Tuesday, May 17, 2016

Chapter Nine, Part 4: Gearing Up

When I think back to the last few days of Dad’s hospitalization, I remember so clearly some of what was going on, but other things are a blur or even a blank. I remember sitting by myself in the hospital cafeteria with a turkey sandwich in front of me, but I don’t remember how I got there or how the food got onto my tray.  I remember the tears that I could not stop from falling in a steady stream and both wanting and not wanting to be comforted.  I remember taking a bite of the sandwich and thinking that it tasted like cardboard but eating it anyway, because, like a lot of things going on during that time, it was something that I knew I had to do.  I remember thinking to myself, “You have GOT to hold it together” but not being at all sure that I could.  I remember feeling so desperate and so heavy with the weight of the decisions that my mom, my sisters, and I had to make.  I knew there were things that had been done that couldn’t be undone, and I knew there were actions that had to be taken to make things right for Dad.  I knew that I still wanted to choose Hope, but I realized that, from that time forward, Hope was going to be coming in a different form.

We had another couple of lucky draws from the Nursing Assignment Fairy.  Dad’s tag-team nurses this time, Day Shift Dave and Night Shift Jim, were very patient in teaching us about Dad’s medical needs.  Both of them somehow balanced empathetically caring for Dad with providing us with a listening ear and a shoulder to cry on in the hallway.  They seemed to be available whenever we needed them, but we didn’t feel like they were hovering or intruding.  Looking back, I see that, whether it was because they saw up close how very sick Dad was or because they took the time to listen to him and to us, they somehow “got” the seriousness of Dad’s condition and even the rhythm of his illness and of our grief.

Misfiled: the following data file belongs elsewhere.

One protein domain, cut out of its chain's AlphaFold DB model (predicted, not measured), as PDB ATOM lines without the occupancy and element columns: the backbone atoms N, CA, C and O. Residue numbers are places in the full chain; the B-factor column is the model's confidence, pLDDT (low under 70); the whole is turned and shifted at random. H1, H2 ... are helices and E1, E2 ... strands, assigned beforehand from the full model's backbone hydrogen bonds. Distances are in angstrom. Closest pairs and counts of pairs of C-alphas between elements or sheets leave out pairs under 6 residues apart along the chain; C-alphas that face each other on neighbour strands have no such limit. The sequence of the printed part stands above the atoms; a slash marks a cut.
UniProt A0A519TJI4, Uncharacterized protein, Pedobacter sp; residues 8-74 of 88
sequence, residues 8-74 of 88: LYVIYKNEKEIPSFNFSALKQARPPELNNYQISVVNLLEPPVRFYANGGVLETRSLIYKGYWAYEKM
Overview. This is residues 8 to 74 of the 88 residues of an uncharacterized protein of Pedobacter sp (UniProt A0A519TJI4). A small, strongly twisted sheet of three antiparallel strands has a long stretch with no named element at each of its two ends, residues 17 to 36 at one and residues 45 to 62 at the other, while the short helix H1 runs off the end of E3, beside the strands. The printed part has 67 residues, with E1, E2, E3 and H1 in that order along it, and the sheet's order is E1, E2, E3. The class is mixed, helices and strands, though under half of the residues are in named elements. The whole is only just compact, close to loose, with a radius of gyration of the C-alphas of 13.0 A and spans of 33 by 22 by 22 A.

Even with support from Nurses Jim and Dave, though, we continued to scramble to try to meet Dad’s needs, often apparently without success. "It's just too much!”Dad said numerous times, with despair in his voice and with pain in his eyes. “Please, can’t I just go home?" he pleaded again and again.  It was, in a word, heartbreaking.